Saturday, November 8, 2014

The Deepest North Pacific Cyclone Ever?

After experiencing extratropical transition, former super typhoon Nuri has reached remarkable depths over the north Pacific.  The Ocean Prediction Center analysis of for 0600 UTC 8 November shows a central pressure of 924 mb.  To put that into perspective, the average sea level pressure is 1013 mb, so 924 mb means that there's about 9% less atmosphere over Nuri than one typically finds at sea level.

Source: Ocean Prediction Center
In all likelihood, Nuri is at or very near its maximum depth, so let's assume its minimum central pressure will be 924 mb.  In that instance, it won't be the deepest extratropical cyclone on record as some North Atlantic events that have gone lower than that, most recently in January 1993 when a sea level pressure of 913 mb was observed in the storm that caused the oil tanker Braer to break apart on the Shetland Islands (see Burt 2011).  

Determining whether or not Nuri is the deepest in the analyzed history of the North Pacific requires more sleuthing.  The analysis by Burt (2011) suggests that the previously deepest cyclone to affect Alaska reached 925 mb, so there's a chance Nuri tops this (barely!).  However, there are a number of issues that make determining if Nuri is record breaking for the north Pacific as a whole difficult:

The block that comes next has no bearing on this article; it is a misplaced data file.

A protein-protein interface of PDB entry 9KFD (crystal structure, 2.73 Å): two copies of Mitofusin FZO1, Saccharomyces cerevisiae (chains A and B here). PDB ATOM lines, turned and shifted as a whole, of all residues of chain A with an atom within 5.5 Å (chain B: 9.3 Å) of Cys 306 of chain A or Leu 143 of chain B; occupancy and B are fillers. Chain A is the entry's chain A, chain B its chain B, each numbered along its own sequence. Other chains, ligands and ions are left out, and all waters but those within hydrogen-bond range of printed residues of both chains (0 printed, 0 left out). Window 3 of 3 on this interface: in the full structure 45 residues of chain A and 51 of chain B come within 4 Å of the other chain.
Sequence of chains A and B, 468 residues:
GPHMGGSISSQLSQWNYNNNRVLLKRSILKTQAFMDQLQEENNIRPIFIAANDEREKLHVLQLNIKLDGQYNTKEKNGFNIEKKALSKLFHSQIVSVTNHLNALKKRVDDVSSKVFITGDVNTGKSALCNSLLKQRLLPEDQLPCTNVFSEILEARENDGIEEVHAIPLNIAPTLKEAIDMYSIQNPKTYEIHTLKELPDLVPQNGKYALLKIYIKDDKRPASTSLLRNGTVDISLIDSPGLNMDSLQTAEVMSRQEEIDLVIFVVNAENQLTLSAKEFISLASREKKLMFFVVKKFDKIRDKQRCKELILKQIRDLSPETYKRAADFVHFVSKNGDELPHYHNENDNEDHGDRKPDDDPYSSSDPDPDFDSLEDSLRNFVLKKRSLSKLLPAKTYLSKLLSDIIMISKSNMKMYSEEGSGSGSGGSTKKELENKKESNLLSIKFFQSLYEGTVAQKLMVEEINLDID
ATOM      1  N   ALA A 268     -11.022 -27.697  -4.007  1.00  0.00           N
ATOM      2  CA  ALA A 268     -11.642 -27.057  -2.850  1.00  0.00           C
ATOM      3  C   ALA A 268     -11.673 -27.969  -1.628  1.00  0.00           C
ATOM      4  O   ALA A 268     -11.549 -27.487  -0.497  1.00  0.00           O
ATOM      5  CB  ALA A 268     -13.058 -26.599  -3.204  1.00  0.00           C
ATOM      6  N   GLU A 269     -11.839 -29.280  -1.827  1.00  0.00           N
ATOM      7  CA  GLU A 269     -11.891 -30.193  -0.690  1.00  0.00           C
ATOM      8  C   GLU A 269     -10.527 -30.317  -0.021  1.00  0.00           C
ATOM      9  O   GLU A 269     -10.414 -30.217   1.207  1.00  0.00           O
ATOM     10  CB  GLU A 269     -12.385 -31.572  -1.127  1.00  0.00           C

1. Cyclone central pressures derived from computer analyses over the oceanic regions prior to the satellite era and even since the advent of the satellite era have considerable uncertainty with regards to the minimum central pressure.  As a result, one can't simply do a search through digital analyses to see if Nuri is the deepest.
  2. Going through manual analyses is a tedious process.  Groups have done it, but often for subsets of years or decades and sometimes for regions rather than the entire north Pacific.  
  3. Manual analyses are not exact.  In the analysis above, the analyst has estimated the central pressure based on the surrounding observations (e.g., there is a 952 mb observation just east of the Kamchatka Peninsula), satellite imagery, and experience, but this is a source of uncertainty as well.  Ironically, pressure observations near the center of deep low centers are more rare today than in the past because ships and freighters typically know such storms are coming days in advance and adjust their routes to avoid mayhem. 
Based on the records I have access to, it appears Nuri is amongst the deepest of the deep.  Whether or not it ends up being the deepest on record depends ultimately on what the weather historians and analysts have to say.  

No comments:

Post a Comment